The Emergence of Inside Out Architectures in Deep Learning

Carlos E. Perez
Intuition Machine
Published in
8 min readJun 17, 2018


Pixar’s “Inside Out”. Use of the same name is purely coincidental.

“The activity of the intuition consists in making spontaneous judgments which are not the result of conscious trains of reasoning. These judgments are often but by no means invariably correct. . . . The exercise of ingenuity in mathematics consists in aiding the intuition through suitable arrangements of propositions, and perhaps geometrical figures or drawings.” — Alan Turing

There are many misunderstandings AI researchers hold on to that lead them to dead ends. The most well-known one is the idea that has driven GOFAI (Good Old Fashion AI) since the 1950s: intelligence can be reducible to simulating logical reasoning. Deep Learning is a form of intuition machine and has unequivocally demonstrated an alternative path towards logical reasoning. There are two other misunderstandings that need to be recognized to make further advances in general intelligence. These two ideas are related. The first is that the brain has an “Inside Out” architecture where it generates an internal mental model to perform predictions. The second is that intelligence is not related to consciousness.

A good introduction to these two ideas can be found in Anil Seth’s (a neuroscientist) Ted Talk that I recommend that you watch:

Anil Seth has a similar talk where he argues that we are all “beast machines”. I would use the equivalent term “intuition machines”. My own research is consistent with Seth’s theories that he derives from neuroscience. In fact, it is all consistent with the theories proposed by Daniel Kahneman (Behavioral Economist), George Lakoff (Cognitive Linguist) and Jonathan Haidt (Social Psychologist). There is sufficient collaborative evidence from fields validates the developments we find in Deep Learning.

In the above Ted Talk, Seth explores the properties of consciousness. He argues that the brain is a prediction engine and our perception is in the form of informed guess-work. That is, our brain performs its best guess of what is out there in the world. The brain forms prior expectations of the world and it uses these expectations to predictions flowing in opposite direction, that is from the inside out and that our perception is a “controlled hallucination”. This is a very different idea from the more common idea of “input-output” machines. The vast majority of machine learning work is based on the idea of being able to interpret input that creates output in the form of prediction. In this Inside Out architecture, prediction comes from internal mental models (i.e. hallucinations) and we are informed of any anomalies only in comparison with our own mental models. Anil Seth describes this prediction architecture in “The Real Problem.” This architecture was proposed by Helmholtz in the 19th century. Our mental models override any real perception. We see this effect in visual and auditory illusions.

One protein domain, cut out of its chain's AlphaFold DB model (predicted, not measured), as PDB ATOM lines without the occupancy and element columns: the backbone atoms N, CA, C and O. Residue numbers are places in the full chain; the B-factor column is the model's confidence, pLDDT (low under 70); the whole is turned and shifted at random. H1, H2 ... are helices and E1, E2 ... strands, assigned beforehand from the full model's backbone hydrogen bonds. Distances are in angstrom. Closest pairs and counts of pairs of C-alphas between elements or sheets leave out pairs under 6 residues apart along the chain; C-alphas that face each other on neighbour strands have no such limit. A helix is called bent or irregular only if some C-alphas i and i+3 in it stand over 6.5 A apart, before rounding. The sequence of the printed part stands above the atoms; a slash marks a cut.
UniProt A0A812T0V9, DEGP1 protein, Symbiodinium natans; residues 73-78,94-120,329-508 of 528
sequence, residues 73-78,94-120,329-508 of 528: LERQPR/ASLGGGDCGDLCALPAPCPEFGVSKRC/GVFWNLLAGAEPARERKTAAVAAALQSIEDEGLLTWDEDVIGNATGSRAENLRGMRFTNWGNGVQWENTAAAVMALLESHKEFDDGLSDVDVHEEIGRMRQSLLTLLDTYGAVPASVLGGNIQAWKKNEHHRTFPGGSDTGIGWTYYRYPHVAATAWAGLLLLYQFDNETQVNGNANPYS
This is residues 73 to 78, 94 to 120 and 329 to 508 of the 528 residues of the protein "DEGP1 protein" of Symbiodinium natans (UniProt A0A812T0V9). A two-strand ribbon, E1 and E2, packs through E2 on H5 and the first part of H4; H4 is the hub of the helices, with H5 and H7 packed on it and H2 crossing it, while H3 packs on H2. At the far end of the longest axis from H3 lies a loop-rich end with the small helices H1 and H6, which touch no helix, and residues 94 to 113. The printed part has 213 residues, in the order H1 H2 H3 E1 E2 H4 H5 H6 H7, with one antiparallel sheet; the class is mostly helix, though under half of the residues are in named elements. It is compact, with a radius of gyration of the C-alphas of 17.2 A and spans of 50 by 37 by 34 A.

Consciousness is our mental models of ourselves (i.e. models of the self). Seth enumerates different models of the conscious self, these he enumerates as bodily (and interoception), perspectival, volitional, narrative, social selves. The purpose of our predictive engine is to ensure that we have the essential internal self-models to know how to stay alive. In deep learning research, the bodily self has been simulated in work on ego motion. Progress in AGI research can be tracked by observing which kind of self-model has been empirically demonstrated in Deep Learning research.

There is a subtle but significant difference in architecture when you go from just stimulus response to hallucinate a response. It’s at least the difference from an insect brain to that of a mammalian brain. All animals have the ability to react and adjust to the environment. Although mammals have inherited the brains of reptiles to drive their instinctive behavior. Mammals, in addition, have a more advanced brain that is able to respond at a more intelligent level. The key development in mammals is the Neocortex that is responsible for higher-order functions. The neurons in the Neocortex have evolved to specifically implement an Inside Out architecture.

Blake Richards delivered a talk at ICLR 2018 which covered the advances in neuroscience in understanding neurons. In Richard’s talk “Ensembles of Neurocortical Microcircuits” he describes the Pyramidal neurons that are found in the neocortex. These Pyramidal neuron exhibit behavior that provides additional evidence as to an Inside Out architecture: